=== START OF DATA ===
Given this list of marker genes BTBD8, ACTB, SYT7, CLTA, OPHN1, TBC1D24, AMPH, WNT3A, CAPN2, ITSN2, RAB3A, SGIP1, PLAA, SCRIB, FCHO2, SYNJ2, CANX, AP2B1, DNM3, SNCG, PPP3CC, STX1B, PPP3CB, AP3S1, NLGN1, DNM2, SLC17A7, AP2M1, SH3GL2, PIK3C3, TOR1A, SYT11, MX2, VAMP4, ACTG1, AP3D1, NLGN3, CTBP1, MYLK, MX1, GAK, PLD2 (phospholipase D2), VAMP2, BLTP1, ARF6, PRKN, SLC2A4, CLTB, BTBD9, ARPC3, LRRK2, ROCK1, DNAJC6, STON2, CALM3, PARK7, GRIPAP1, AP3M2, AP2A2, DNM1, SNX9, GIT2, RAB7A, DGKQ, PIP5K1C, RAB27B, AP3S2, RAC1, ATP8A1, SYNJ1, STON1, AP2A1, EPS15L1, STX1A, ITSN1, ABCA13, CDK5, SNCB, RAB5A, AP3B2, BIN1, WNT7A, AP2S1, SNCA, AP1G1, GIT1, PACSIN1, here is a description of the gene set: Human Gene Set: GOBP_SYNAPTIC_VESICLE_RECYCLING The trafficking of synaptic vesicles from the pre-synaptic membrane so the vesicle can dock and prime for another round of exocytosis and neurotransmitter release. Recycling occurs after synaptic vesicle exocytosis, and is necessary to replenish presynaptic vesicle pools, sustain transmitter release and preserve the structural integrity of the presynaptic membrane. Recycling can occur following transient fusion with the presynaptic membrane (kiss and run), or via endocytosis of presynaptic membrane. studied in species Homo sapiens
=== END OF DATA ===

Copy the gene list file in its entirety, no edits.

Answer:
Given this list of marker genes BTBD8, ACTB, SYT7, CLTA, OPHN1, TBC1D24, AMPH, WNT3A, CAPN2, ITSN2, RAB3A, SGIP1, PLAA, SCRIB, FCHO2, SYNJ2, CANX, AP2B1, DNM3, SNCG, PPP3CC, STX1B, PPP3CB, AP3S1, NLGN1, DNM2, SLC17A7, AP2M1, SH3GL2, PIK3C3, TOR1A, SYT11, MX2, VAMP4, ACTG1, AP3D1, NLGN3, CTBP1, MYLK, MX1, GAK, PLD2 (phospholipase D2), VAMP2, BLTP1, ARF6, PRKN, SLC2A4, CLTB, BTBD9, ARPC3, LRRK2, ROCK1, DNAJC6, STON2, CALM3, PARK7, GRIPAP1, AP3M2, AP2A2, DNM1, SNX9, GIT2, RAB7A, DGKQ, PIP5K1C, RAB27B, AP3S2, RAC1, ATP8A1, SYNJ1, STON1, AP2A1, EPS15L1, STX1A, ITSN1, ABCA13, CDK5, SNCB, RAB5A, AP3B2, BIN1, WNT7A, AP2S1, SNCA, AP1G1, GIT1, PACSIN1, here is a description of the gene set: Human Gene Set: GOBP_SYNAPTIC_VESICLE_RECYCLING The trafficking of synaptic vesicles from the pre-synaptic membrane so the vesicle can dock and prime for another round of exocytosis and neurotransmitter release. Recycling occurs after synaptic vesicle exocytosis, and is necessary to replenish presynaptic vesicle pools, sustain transmitter release and preserve the structural integrity of the presynaptic membrane. Recycling can occur following transient fusion with the presynaptic membrane (kiss and run), or via endocytosis of presynaptic membrane. studied in species Homo sapiens